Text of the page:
Virginia slugger Pavin Smith (Aaron Fitt)


Top 25 Breakdown: No. 17 Virginia

Season Preview

2016 Record: 38-22. RPI: 23.
Coach (Record at school): Brian O’Connor (596-223-2, 13 years).
Ballpark: Davenport Field (Capacity: 5,025).
Postseason History: 16 regionals (active streak: 13), 4 CWS trips (last in 2015), 1 national title (2015).
More: Fall Report on Virginia

Virginia's Projected Lineup

CRobbie Coman, Sr.Injured—15 at-bats
1BPavin Smith, Jr..329/.410/.5138572
2BErnie Clement, Jr..351/.383/.4431306
3BJustin Novak, Jr..273/.348/.3332291
SSCayman Richardson, Fr.HS—Mechanicsville, Va.
LFJake McCarthy, So.Injured—19 at-bats
CFAdam Haseley, Jr..304/.377/.5026373
RFCameron Simmons, So..261/.313/.4124213
DHNate Eikhoff, So..284/.321/.4411172
LHPAdam Haseley, Jr.9-31.737848210
RHPEvan Sperling, So.DNP—injured
LHPDaniel Lynch, So.1-35.494137150
RPTommy Doyle, Jr.2-75.066451193

Virginia’s Davenport Field (UVa. Athletics)

Grading The Cavaliers

Just as scouts grade prospects using the 20-80 scouting scale, we use a 20-80 scale to evaluate teams in our top 25. A score of 50 in each category is average, relative to a typical NCAA tournament team; 55 is slightly above-average; 60 is above-average (plus); 70 is well above-average (plus-plus); 80 is top of the scale, historically strong. Accordingly, 45 is fringe-average or slightly below-average; 40 is below-average; 30 is well below-average; and 20 is the extreme in that direction.

Hitting: 65

Ernie Clement leads a stacked Virginia lineup (Aaron Fitt)

Leading hitter Matt Thaiss is gone, but every other key contributor returns from a team that ranked third in the ACC and 26th in the nation in batting last year. Clement blossomed into a dynamic table-setter as a sophomore and then won the Cape Cod League MVP in the summer. A high-energy athlete with advanced contact skills and a low strikeout rate, Clement will be one of the top catalysts in the country. The scrappy Novak is another good bat-handler who has gotten stronger and could be a nice fit in the No. 2 hole, and Coman is another mature contact-oriented hitter with a disciplined approach. The other key righthanded hitters in the lineup are Simmons (who has plenty of bat speed but needs to improve his 8-47 BB-K mark) and Richardson (a high-profile freshman with a pretty stroke and a polished gap-to-gap approach).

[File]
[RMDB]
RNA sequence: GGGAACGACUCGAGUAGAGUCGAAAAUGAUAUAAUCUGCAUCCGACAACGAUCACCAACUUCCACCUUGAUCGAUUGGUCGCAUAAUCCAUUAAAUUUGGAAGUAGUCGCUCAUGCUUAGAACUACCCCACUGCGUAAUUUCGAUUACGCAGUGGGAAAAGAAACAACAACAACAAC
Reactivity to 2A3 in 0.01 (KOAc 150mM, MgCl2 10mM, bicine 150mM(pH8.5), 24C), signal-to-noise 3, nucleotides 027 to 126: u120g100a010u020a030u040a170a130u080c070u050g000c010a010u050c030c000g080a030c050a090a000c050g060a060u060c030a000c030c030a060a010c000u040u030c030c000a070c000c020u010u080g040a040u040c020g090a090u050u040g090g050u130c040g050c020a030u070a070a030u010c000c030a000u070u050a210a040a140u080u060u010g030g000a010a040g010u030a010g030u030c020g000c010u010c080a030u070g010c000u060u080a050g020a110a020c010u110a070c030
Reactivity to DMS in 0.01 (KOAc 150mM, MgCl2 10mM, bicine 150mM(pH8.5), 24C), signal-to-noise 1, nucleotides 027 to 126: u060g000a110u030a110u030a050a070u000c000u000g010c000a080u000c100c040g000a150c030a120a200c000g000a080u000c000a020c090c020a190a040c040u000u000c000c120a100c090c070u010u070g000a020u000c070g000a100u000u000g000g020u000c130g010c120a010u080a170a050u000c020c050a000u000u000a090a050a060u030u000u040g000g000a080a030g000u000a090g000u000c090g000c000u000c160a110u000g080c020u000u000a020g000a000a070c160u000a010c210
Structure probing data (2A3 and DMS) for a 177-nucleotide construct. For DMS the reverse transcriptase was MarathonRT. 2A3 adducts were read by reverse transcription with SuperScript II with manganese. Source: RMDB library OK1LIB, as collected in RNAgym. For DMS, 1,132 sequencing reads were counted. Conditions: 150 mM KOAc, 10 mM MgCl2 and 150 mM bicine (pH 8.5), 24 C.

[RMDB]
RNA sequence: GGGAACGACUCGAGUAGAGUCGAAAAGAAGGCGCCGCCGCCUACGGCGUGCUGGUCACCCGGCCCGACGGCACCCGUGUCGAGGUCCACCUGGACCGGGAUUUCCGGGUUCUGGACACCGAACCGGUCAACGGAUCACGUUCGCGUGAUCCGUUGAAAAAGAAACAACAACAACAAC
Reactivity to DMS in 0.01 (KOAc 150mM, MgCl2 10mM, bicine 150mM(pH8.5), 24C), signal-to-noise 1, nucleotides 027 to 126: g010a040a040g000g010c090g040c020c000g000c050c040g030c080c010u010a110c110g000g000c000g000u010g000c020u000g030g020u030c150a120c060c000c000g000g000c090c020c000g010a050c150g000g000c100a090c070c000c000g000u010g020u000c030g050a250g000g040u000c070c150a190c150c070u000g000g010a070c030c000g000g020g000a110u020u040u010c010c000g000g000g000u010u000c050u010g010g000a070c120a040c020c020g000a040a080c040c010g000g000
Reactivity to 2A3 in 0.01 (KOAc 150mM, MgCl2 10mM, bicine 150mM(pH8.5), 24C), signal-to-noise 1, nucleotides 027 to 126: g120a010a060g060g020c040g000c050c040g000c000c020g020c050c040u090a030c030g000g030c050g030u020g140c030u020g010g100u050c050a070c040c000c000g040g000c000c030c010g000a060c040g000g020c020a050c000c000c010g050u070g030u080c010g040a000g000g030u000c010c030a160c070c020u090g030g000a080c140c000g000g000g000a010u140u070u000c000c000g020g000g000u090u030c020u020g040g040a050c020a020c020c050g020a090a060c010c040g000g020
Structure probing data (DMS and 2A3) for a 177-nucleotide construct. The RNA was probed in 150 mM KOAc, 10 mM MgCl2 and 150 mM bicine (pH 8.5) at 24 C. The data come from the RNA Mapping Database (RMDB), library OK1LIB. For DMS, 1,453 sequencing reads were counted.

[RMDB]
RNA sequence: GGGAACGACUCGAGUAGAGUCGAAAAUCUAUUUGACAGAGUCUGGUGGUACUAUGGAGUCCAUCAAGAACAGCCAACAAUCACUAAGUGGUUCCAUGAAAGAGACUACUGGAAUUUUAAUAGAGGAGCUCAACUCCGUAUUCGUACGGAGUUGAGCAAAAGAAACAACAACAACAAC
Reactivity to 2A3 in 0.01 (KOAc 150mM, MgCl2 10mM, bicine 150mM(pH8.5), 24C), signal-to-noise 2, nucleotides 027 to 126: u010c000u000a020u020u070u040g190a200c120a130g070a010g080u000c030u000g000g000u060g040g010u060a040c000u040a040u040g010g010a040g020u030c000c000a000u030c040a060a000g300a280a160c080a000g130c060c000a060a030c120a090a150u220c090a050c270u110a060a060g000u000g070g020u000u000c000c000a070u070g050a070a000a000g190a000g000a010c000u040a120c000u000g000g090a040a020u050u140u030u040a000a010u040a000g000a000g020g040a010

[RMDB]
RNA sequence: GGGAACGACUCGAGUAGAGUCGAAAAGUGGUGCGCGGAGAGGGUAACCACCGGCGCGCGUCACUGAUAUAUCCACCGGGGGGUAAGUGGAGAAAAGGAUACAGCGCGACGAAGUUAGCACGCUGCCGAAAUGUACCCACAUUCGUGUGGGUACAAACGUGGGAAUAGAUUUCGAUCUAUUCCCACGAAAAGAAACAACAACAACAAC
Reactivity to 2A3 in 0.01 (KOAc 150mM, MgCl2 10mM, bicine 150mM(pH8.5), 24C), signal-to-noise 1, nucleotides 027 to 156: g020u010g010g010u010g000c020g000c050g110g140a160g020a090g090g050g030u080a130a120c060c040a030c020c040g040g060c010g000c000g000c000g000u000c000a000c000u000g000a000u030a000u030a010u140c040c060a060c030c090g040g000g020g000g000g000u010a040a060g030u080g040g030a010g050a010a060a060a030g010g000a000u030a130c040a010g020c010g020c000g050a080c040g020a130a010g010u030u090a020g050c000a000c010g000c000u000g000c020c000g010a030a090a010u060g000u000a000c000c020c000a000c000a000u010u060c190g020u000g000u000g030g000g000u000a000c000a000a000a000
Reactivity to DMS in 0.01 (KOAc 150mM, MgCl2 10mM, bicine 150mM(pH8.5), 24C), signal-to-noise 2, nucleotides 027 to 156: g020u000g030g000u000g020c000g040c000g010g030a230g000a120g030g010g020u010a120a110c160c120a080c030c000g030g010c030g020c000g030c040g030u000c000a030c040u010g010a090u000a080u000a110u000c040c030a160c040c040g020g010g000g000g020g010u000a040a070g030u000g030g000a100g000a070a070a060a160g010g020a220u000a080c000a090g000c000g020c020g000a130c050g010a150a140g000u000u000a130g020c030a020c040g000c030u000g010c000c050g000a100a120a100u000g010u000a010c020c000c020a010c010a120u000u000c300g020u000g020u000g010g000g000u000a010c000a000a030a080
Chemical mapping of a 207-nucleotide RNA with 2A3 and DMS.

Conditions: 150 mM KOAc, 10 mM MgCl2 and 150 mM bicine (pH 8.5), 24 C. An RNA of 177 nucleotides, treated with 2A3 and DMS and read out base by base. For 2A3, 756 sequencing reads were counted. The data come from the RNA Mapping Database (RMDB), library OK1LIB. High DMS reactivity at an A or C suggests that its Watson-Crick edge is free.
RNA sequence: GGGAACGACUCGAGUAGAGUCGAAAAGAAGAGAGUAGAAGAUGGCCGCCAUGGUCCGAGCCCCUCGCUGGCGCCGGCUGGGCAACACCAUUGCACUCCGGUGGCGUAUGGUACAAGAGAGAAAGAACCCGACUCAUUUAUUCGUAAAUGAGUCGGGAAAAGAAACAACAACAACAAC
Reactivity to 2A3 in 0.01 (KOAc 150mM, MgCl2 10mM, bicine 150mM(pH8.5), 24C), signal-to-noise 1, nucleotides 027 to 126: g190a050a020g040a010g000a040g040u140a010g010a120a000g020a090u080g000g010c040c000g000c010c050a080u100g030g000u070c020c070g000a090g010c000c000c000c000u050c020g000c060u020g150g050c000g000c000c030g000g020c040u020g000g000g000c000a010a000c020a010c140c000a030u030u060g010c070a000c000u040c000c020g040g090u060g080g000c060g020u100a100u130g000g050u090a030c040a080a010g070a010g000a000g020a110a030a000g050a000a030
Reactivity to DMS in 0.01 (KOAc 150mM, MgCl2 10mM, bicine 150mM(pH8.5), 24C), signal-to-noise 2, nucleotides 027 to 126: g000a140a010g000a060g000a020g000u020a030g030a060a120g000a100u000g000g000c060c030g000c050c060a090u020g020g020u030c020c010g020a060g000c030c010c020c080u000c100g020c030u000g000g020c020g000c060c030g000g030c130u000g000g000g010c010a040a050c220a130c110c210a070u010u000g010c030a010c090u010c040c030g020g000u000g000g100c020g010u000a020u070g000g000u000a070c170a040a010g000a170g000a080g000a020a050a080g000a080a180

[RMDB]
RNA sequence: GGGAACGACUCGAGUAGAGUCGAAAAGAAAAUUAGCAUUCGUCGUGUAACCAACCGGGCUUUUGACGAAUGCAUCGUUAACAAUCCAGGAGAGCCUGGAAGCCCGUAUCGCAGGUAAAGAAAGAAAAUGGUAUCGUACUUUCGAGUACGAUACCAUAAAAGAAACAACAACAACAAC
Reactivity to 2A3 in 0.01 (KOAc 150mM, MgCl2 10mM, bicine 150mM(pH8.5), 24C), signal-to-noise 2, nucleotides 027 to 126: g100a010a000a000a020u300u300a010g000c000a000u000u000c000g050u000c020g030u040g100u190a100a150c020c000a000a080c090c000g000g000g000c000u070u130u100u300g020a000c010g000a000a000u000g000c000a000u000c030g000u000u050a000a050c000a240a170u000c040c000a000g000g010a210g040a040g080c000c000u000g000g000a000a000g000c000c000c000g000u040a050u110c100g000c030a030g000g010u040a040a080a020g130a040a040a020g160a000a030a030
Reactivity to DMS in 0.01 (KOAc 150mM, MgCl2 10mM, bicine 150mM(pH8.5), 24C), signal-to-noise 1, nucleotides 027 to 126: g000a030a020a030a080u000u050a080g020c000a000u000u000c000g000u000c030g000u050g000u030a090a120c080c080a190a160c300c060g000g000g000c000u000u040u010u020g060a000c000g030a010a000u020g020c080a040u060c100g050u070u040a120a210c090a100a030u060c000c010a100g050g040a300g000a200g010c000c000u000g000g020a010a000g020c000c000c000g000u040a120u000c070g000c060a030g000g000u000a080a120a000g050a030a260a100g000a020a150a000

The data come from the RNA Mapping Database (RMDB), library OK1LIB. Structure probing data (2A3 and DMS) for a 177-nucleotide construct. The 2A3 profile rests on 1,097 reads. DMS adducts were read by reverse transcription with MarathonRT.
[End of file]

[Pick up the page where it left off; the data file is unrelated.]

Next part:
So. 3B Andy Weber gives Virginia another aggressive contact hitter, but from the left side. The lineup is really built around a quartest of very talented lefty hitters: Haseley, Smith, Eikhoff and McCarthy. Haseley, the likely No. 3 hitter, grinds out at-bats, walks as often as he strikes out and racks up doubles. The physical Smith rates as one of the best pure hitters in this draft class, with strength to both sides of the field and uncommon plate discipline (36-23 BB-K) for a power hitter. Eikhoff is an outstanding fastball hitter with real strength in his line-drive swing. McCarthy, the younger brother of former UVa. star Joe McCarthy, was limited to 19 at-bats last year after tearing two ligaments in his big toe while crashing into the outfield wall on Feb. 27, but he returned strong this fall and showed a very smooth line-drive swing, strength to the gaps, a mature approach and loads of athleticism. If McCarthy, Simmons and Eikhoff can take the steps forward as sophomores that the Cavs expect, this has a chance to be one of the best offensive teams of the Brian O’Connor era.


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